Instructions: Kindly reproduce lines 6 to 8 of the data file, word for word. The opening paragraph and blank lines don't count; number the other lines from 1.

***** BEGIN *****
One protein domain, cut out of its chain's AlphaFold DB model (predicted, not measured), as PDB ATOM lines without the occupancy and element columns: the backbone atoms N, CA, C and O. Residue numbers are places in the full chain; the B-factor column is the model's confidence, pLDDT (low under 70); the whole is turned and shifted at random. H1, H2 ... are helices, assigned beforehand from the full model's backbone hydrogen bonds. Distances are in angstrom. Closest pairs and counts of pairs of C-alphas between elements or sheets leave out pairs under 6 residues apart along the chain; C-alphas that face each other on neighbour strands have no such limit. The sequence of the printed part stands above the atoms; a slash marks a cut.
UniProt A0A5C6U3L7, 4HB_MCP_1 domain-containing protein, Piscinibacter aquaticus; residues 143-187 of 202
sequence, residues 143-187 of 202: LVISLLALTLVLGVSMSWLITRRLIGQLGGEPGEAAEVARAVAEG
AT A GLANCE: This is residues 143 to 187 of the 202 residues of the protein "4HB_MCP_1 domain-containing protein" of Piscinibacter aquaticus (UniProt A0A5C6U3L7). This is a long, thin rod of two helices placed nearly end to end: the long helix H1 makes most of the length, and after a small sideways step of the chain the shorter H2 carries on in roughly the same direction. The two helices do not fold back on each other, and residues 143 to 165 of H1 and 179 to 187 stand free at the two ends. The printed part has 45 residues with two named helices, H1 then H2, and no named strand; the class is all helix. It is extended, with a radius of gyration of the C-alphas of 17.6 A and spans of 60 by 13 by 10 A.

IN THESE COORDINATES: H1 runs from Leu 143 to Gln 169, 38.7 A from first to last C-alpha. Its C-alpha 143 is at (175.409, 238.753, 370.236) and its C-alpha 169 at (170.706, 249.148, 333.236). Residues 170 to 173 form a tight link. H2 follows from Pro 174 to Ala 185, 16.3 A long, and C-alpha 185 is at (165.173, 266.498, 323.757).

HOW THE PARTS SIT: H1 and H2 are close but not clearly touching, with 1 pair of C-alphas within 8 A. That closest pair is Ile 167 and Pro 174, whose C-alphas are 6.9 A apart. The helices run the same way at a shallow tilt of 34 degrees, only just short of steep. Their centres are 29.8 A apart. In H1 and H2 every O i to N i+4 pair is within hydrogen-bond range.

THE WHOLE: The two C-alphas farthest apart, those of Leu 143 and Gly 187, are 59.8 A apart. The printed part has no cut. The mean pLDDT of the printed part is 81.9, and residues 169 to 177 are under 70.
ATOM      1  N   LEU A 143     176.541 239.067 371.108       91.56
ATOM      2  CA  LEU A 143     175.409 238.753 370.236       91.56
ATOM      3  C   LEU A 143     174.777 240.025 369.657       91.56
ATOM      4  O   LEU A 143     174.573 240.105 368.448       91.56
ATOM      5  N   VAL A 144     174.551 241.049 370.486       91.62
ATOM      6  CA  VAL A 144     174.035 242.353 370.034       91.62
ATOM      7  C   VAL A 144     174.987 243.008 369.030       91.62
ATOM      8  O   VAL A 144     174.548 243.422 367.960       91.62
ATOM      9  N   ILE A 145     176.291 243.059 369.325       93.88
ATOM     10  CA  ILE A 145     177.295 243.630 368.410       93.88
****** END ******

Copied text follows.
THE WHOLE: The two C-alphas farthest apart, those of Leu 143 and Gly 187, are 59.8 A apart. The printed part has no cut. The mean pLDDT of the printed part is 81.9, and residues 169 to 177 are under 70.
ATOM      1  N   LEU A 143     176.541 239.067 371.108       91.56
ATOM      2  CA  LEU A 143     175.409 238.753 370.236       91.56